[EM] SODA arguments
jameson.quinn at gmail.com
Fri Feb 17 17:53:58 PST 2012
2012/2/17 Kevin Venzke <stepjak at yahoo.fr>
> Hi Jameson,
> Just a few thoughts.
> *De :* Jameson Quinn <jameson.quinn at gmail.com>
> *À :* EM <election-methods at lists.electorama.com>;
> electionsciencefoundation <electionscience at googlegroups.com>
> *Envoyé le :* Vendredi 17 février 2012 9h20
> *Objet :* [EM] SODA arguments
> For those who feel that Bayesian Regret is the be-all-and-end-all
> measure of voting system quality, that SODA's BR for 100% strategic voters
> will beat all other systems, including Range/Approval.
> I guess you will have a hard time arguing this, especially if you have
> multiple audiences. For instance, whether Range/Approval
> are even all that great is controversial. But if you're an
> anti-majoritarian type or think it's unfair/unrealistic to propose that
> are strategic, I guess that SODA looks like a step down.
I'm not sure that's true. Clay and Warren are the most hard-core BR
advocates, and probably I should let them speak for themselves, but... I
think their attitude is not that "strategy is evil" or "Range voters will
be 100% honest", but rather, "Some fraction of voters will be honest under
range, and that's good, so why not use range and let them?" In that case,
the fact that range voting is strictly better (by BR, and for a pre-chosen
arbitrary strategic percentage) than [IRV, Condorcet, MJ, etc], is an
important foundation of their argument. Finding a system which, while it is
worse than range for 100% honest, is actually better than it in some cases
(100% strategy, and presumably 99%, who knows where it stops), is an
important qualitative difference in the situation.
> Didn't you post an example where SODA declined to elect a "weak CW" that
> you said was actually a good thing? If that's
> true, I guess some people won't agree with that.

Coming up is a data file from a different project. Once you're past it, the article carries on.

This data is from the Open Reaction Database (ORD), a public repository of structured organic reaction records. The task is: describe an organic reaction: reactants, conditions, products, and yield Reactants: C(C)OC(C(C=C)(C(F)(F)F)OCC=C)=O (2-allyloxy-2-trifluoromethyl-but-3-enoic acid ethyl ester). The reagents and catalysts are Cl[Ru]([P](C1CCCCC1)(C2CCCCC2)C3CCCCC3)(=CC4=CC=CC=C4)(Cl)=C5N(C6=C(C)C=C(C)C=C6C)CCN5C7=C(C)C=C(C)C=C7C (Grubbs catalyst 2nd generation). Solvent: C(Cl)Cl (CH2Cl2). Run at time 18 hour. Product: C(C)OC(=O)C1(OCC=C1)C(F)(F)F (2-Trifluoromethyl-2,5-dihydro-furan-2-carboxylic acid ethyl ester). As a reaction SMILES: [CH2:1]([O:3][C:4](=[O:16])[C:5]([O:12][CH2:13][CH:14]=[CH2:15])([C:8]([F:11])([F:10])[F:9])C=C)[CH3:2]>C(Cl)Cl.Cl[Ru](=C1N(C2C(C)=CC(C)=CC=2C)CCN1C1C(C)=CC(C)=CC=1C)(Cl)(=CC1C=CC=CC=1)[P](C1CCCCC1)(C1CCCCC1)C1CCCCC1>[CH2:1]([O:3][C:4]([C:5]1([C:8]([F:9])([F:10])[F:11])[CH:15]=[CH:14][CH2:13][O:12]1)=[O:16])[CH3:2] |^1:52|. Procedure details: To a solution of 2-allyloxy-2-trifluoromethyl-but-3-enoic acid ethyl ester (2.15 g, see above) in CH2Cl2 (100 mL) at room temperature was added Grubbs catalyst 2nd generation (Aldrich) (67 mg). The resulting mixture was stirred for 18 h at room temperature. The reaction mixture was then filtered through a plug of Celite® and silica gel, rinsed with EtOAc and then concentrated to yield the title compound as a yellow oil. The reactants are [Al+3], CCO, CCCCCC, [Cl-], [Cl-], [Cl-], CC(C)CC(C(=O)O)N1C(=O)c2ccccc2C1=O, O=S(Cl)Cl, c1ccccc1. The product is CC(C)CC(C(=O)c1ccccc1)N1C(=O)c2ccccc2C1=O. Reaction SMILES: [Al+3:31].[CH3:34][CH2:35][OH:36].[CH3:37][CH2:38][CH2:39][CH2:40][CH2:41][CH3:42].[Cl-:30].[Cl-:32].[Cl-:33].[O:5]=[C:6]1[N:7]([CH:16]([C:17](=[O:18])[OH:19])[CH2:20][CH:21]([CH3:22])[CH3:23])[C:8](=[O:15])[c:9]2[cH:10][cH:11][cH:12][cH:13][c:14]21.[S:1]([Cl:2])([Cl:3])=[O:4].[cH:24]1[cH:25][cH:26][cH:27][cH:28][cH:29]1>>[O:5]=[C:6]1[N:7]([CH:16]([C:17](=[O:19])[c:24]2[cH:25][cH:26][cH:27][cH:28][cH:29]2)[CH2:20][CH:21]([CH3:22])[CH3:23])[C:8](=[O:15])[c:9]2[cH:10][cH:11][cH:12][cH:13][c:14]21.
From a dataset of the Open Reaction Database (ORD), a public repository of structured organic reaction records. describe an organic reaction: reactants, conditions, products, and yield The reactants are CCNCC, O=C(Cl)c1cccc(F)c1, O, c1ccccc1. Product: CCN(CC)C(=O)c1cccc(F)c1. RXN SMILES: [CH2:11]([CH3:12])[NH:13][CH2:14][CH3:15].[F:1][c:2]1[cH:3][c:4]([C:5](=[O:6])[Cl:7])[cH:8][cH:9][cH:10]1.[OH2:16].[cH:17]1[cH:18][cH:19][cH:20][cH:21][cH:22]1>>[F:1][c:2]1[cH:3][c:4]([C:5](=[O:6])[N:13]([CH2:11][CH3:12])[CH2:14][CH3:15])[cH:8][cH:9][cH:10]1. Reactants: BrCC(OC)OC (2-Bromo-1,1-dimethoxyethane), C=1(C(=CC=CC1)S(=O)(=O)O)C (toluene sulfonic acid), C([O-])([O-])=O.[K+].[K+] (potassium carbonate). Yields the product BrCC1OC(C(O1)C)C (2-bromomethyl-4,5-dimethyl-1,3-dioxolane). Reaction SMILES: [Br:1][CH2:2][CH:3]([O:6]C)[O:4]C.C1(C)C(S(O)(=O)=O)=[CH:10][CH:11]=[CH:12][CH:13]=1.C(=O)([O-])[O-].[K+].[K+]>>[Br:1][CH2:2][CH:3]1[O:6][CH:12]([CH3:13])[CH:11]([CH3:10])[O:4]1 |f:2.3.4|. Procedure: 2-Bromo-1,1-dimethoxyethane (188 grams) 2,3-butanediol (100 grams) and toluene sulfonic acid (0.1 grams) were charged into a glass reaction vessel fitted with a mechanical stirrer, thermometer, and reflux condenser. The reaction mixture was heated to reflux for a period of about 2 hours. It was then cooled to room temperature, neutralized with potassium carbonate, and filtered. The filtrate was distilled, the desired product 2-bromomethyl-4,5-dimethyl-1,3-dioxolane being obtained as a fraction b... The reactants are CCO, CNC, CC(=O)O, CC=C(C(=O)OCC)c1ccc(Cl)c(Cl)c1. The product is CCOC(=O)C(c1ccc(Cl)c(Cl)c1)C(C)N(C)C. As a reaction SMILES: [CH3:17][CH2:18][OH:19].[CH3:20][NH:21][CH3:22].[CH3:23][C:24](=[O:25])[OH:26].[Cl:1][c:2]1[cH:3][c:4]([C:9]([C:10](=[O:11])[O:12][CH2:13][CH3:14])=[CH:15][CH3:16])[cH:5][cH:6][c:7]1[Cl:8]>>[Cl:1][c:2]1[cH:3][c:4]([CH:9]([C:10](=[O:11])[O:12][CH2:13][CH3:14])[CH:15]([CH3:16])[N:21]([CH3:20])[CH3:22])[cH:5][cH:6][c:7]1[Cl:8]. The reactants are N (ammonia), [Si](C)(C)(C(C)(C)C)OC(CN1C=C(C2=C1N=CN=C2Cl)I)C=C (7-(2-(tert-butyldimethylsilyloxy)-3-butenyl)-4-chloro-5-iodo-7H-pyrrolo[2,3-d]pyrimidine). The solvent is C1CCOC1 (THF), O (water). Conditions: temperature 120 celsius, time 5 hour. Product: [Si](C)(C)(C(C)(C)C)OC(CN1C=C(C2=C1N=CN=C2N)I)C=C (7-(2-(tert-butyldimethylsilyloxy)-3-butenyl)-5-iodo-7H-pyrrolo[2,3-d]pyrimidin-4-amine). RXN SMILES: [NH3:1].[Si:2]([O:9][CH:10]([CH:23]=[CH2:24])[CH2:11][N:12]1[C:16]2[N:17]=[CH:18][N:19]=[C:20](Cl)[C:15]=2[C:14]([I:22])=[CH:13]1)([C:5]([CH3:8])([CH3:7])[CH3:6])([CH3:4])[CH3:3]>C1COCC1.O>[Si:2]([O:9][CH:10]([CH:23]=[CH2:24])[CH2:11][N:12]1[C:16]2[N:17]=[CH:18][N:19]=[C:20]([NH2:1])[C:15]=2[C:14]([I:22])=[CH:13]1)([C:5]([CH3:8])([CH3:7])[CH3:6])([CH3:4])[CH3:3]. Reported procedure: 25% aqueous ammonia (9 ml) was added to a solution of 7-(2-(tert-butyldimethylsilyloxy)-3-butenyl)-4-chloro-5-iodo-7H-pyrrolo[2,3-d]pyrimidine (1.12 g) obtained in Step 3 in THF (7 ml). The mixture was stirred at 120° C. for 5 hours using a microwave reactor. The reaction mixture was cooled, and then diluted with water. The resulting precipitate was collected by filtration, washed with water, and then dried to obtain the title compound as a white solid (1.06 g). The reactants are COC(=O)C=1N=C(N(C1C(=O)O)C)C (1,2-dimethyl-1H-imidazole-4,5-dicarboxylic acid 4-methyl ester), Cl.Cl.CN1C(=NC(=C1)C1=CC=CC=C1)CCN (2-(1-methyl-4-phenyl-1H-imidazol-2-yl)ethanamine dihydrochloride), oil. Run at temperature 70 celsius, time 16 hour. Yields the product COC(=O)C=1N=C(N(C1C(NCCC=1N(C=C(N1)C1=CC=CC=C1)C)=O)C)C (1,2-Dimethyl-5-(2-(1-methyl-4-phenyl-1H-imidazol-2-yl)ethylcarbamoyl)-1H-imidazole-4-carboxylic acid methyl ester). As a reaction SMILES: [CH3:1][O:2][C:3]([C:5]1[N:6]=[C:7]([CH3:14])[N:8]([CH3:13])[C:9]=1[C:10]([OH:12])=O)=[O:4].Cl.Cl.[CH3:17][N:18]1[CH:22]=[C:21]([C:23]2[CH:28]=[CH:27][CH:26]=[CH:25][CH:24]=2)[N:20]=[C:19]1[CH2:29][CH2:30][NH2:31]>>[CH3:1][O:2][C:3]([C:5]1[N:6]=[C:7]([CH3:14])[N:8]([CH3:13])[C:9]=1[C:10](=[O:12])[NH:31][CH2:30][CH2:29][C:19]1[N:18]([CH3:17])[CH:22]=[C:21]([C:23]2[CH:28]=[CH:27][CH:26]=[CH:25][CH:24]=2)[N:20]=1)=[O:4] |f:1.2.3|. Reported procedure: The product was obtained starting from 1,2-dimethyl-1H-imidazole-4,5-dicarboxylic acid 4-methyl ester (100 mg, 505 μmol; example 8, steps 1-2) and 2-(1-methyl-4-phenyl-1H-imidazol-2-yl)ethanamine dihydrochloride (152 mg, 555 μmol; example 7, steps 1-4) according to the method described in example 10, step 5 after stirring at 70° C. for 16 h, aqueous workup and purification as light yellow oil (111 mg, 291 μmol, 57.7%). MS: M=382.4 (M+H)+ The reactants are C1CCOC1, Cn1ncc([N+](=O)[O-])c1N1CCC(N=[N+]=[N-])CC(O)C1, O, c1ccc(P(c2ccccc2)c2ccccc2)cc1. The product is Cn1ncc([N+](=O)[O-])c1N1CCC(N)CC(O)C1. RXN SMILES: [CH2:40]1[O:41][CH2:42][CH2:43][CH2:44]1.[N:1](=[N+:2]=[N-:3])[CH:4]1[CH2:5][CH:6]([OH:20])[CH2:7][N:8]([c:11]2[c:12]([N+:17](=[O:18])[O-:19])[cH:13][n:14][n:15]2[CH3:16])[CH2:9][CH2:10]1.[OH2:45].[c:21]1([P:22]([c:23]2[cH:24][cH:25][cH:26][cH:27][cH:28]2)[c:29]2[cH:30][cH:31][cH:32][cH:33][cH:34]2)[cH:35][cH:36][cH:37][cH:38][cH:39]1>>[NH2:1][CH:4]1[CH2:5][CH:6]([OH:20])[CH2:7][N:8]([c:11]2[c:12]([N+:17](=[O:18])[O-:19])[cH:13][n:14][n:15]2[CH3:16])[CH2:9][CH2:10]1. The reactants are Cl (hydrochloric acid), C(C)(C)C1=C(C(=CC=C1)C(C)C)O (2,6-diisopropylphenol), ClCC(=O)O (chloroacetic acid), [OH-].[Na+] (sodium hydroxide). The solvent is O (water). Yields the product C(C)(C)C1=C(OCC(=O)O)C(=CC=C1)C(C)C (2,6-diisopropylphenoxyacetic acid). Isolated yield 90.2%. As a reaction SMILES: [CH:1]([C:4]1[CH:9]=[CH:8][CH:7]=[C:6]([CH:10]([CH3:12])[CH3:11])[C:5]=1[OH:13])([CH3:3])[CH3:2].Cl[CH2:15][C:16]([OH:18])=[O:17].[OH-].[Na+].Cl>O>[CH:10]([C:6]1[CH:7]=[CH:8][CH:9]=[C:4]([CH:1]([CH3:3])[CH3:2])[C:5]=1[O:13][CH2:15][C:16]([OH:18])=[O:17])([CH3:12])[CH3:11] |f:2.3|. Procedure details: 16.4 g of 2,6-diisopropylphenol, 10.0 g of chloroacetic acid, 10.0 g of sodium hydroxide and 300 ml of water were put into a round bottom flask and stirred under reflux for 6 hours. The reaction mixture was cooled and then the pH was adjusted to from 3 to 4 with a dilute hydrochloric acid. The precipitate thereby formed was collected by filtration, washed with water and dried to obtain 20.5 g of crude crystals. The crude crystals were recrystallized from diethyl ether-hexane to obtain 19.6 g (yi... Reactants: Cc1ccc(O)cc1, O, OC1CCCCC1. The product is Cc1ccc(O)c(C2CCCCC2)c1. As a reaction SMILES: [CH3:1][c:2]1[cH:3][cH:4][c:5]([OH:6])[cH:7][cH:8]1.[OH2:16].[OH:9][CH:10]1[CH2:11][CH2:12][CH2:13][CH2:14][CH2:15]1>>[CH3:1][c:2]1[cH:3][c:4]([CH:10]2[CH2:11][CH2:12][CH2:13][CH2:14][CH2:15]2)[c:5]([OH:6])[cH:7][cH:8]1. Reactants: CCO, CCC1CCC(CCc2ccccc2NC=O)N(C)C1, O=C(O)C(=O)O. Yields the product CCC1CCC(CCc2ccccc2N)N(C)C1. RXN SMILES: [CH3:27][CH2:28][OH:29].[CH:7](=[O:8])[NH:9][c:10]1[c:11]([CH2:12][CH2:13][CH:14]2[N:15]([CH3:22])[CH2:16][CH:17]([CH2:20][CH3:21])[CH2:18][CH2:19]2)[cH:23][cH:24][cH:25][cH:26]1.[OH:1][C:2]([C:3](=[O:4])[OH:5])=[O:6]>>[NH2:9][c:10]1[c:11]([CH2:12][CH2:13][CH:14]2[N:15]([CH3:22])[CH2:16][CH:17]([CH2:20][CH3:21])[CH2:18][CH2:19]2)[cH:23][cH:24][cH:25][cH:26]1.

Yes. The basic setup is two major candidates and a weak centrist. The
weaker of the two majors gets to decide which of the other two wins. So if
the "weak CW" is truly a CW, they will be preferred by the weaker major,
and thus win; but if they are more weak than CW, then the weaker major
would rather allow the stronger major to win than stake their reputation on
electing the weak CW.
So in the end, it's more a question of giving a last chance to realize that
someone isn't really the CW, rather than not electing someone who is the CW.
> It seems to me that there would be a lot more candidates under SODA. It's
> pretty hard to spoil the race and there is benefit to
> be had in receiving some votes. It seems parliamentary that way. How many
> supporters is too few to consider running?
Well, there is the 5% cutoff, below which your votes are automatically
assigned for you.
> (I have a simple rule for cutting down the number of candidates. I don't
> think I've ever mentioned it because I know how
> idealistic you all are. Just say that the first-preference winner
> auto-wins if he has more first preferences than second and third
> place combined. This can make it risky even to compete for third
> place. The idea is that voters should definitely then realize
> which candidates are the top three in their race, which could amount to a
> viability/visibility boost for #3. My rule assumes
> there's no equal-ranking, but I bet something could be devised for other
That rule doesn't sound too bad to me. Most of the time, there'd be no risk
of it applying; but I think it would still be a gentle pressure in the
intended direction. Still, I think it should be considered separately from
SODA per se.
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